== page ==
Making and releasing a movie that connects with audiences at large is basically a miracle in its own right, requiring the combined might of hundreds of artists and business-folk to deliver a great film to the masses.
But it's also fair to say that sometimes movies end up getting huge for all the wrong reasons.
Now, it's certainly not for anyone to tell you how to enjoy a film, but to the same token, there are certainly times where a large swath of viewers have taken the entirely wrong message away.
And so, inspired by this recent Reddit thread on the very subject, these 10 movies all ended up becoming popular for the wrong damn reasons.
Now, the overwhelming majority of these films are very, very good any way you slice it, but where the consensus breaks down is why they're good.
And for many, they've fundamentally misinterpreted the very message the movie was putting into the world, or just flat-out ignored what it was truly about.
Again, enjoy movies however you want, but it's nevertheless both fascinating and concerning just how these movies all came to prominence...
Whiplash is a film often considered inspirational, what with the likes of basketball players Kobe Bryant and Kyrie Irving loudly lauding its depiction of a person striving for greatness, and even the movie's critical consensus on Rotten Tomatoes calling it "inspiring."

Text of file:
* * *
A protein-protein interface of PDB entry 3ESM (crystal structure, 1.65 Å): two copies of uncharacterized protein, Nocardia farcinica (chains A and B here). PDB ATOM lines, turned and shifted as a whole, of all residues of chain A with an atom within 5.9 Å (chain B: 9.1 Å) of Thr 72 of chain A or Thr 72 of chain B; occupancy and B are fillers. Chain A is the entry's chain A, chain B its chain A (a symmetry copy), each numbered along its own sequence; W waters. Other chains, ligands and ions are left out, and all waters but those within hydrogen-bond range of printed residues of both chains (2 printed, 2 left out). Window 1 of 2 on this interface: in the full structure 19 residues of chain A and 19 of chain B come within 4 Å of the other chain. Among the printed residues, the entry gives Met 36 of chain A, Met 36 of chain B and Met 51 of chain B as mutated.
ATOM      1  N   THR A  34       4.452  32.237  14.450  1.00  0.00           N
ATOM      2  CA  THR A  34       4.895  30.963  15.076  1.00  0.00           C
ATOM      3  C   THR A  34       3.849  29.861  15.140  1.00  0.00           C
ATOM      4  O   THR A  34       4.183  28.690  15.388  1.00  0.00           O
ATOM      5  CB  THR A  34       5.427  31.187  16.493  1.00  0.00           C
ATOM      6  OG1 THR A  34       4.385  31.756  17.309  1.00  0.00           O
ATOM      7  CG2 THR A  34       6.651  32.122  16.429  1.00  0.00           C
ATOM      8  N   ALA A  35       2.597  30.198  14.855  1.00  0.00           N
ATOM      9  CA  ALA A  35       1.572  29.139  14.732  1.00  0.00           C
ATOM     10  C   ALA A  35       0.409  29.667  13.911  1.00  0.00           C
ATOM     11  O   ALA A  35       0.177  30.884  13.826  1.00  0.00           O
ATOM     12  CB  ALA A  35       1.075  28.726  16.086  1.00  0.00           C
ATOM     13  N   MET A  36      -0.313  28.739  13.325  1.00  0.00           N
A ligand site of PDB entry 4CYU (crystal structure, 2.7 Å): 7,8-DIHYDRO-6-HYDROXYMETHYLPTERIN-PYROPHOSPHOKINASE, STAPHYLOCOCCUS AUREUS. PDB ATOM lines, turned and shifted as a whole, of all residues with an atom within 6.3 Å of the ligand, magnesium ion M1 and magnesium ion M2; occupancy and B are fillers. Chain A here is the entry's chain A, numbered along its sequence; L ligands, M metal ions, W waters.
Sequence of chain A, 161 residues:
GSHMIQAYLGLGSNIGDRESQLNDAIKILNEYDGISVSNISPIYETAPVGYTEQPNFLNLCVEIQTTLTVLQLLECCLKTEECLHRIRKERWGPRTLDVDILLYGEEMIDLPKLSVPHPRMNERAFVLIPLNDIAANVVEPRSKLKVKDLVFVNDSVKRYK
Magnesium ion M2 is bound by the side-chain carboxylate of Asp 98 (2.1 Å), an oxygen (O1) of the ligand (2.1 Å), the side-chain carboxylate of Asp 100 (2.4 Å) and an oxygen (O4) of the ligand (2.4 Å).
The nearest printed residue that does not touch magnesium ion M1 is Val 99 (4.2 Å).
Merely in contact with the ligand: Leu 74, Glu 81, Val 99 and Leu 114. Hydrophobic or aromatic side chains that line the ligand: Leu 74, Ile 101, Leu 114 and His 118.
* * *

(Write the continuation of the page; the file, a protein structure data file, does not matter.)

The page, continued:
The film follows an ambitious jazz drummer, Andrew Neiman (Miles Teller), who is pushed to perfect his skills by an objectively abusive instructor, Terence Fletcher (an Oscar-winning J.K. Simmons).
But like so many other movies on this list, the drum-tight technical execution by director Damien Chazelle and pitch-perfect performances make it easy to see Whiplash as a celebration of such abuse rather than a condemnation of it.
For many, Whiplash has been held up as a frank indication of just what it takes to reach the pinnacle of any profession or art form, that sacrificing almost everything you have is a necessity to join the 1%.
But let's be real - Whiplash is really a tragedy in plain sight, that Neiman's pursuit of perfection led him down a path of self-destruction. Hell, Chazelle himself even believes that Neiman ends up dying of a drug overdose a few years later, which seems to settle the argument.
Whiplash is a fantastically entertaining film any way you slice it, but to uncritically hold it up as something to be genuinely inspired - rather than concerned - by? That ain't it.